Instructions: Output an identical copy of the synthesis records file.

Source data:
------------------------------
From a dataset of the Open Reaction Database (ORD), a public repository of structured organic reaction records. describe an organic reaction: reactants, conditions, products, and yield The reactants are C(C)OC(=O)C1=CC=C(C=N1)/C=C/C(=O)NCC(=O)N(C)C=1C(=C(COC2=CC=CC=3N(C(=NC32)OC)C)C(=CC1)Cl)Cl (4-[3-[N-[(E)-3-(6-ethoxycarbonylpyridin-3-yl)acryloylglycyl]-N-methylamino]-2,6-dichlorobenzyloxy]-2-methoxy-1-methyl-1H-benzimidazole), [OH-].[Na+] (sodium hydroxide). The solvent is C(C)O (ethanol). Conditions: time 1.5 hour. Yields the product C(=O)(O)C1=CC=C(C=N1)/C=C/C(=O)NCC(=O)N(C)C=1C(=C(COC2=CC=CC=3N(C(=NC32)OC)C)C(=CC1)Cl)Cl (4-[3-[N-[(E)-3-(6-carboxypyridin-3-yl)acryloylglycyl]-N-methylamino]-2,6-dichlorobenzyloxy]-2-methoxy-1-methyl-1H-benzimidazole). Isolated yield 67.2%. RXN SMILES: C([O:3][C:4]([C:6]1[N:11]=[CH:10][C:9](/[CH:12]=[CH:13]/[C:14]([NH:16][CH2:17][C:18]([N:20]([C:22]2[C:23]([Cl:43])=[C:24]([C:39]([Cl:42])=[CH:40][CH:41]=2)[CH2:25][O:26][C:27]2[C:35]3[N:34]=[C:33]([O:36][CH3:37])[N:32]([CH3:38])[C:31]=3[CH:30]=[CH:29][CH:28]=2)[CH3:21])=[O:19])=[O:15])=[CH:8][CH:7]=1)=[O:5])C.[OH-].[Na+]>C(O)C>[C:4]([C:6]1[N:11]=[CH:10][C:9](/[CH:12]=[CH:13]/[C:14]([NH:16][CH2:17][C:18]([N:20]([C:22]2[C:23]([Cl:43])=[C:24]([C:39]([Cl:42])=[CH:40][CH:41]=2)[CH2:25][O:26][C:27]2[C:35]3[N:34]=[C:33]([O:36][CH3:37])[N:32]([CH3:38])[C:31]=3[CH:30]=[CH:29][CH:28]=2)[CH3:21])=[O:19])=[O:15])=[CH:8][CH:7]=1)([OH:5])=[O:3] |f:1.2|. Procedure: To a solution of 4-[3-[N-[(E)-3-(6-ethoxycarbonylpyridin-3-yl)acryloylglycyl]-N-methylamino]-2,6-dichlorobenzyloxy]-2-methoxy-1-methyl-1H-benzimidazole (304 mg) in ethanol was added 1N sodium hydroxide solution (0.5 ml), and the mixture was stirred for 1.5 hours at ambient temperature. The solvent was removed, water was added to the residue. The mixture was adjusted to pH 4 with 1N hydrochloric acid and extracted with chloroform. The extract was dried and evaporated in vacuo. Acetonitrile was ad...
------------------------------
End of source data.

From a dataset of the Open Reaction Database (ORD), a public repository of structured organic reaction records. describe an organic reaction: reactants, conditions, products, and yield The reactants are C(C)OC(=O)C1=CC=C(C=N1)/C=C/C(=O)NCC(=O)N(C)C=1C(=C(COC2=CC=CC=3N(C(=NC32)OC)C)C(=CC1)Cl)Cl (4-[3-[N-[(E)-3-(6-ethoxycarbonylpyridin-3-yl)acryloylglycyl]-N-methylamino]-2,6-dichlorobenzyloxy]-2-methoxy-1-methyl-1H-benzimidazole), [OH-].[Na+] (sodium hydroxide). The solvent is C(C)O (ethanol). Conditions: time 1.5 hour. Yields the product C(=O)(O)C1=CC=C(C=N1)/C=C/C(=O)NCC(=O)N(C)C=1C(=C(COC2=CC=CC=3N(C(=NC32)OC)C)C(=CC1)Cl)Cl (4-[3-[N-[(E)-3-(6-carboxypyridin-3-yl)acryloylglycyl]-N-methylamino]-2,6-dichlorobenzyloxy]-2-methoxy-1-methyl-1H-benzimidazole). Isolated yield 67.2%. RXN SMILES: C([O:3][C:4]([C:6]1[N:11]=[CH:10][C:9](/[CH:12]=[CH:13]/[C:14]([NH:16][CH2:17][C:18]([N:20]([C:22]2[C:23]([Cl:43])=[C:24]([C:39]([Cl:42])=[CH:40][CH:41]=2)[CH2:25][O:26][C:27]2[C:35]3[N:34]=[C:33]([O:36][CH3:37])[N:32]([CH3:38])[C:31]=3[CH:30]=[CH:29][CH:28]=2)[CH3:21])=[O:19])=[O:15])=[CH:8][CH:7]=1)=[O:5])C.[OH-].[Na+]>C(O)C>[C:4]([C:6]1[N:11]=[CH:10][C:9](/[CH:12]=[CH:13]/[C:14]([NH:16][CH2:17][C:18]([N:20]([C:22]2[C:23]([Cl:43])=[C:24]([C:39]([Cl:42])=[CH:40][CH:41]=2)[CH2:25][O:26][C:27]2[C:35]3[N:34]=[C:33]([O:36][CH3:37])[N:32]([CH3:38])[C:31]=3[CH:30]=[CH:29][CH:28]=2)[CH3:21])=[O:19])=[O:15])=[CH:8][CH:7]=1)([OH:5])=[O:3] |f:1.2|. Procedure: To a solution of 4-[3-[N-[(E)-3-(6-ethoxycarbonylpyridin-3-yl)acryloylglycyl]-N-methylamino]-2,6-dichlorobenzyloxy]-2-methoxy-1-methyl-1H-benzimidazole (304 mg) in ethanol was added 1N sodium hydroxide solution (0.5 ml), and the mixture was stirred for 1.5 hours at ambient temperature. The solvent was removed, water was added to the residue. The mixture was adjusted to pH 4 with 1N hydrochloric acid and extracted with chloroform. The extract was dried and evaporated in vacuo. Acetonitrile was ad...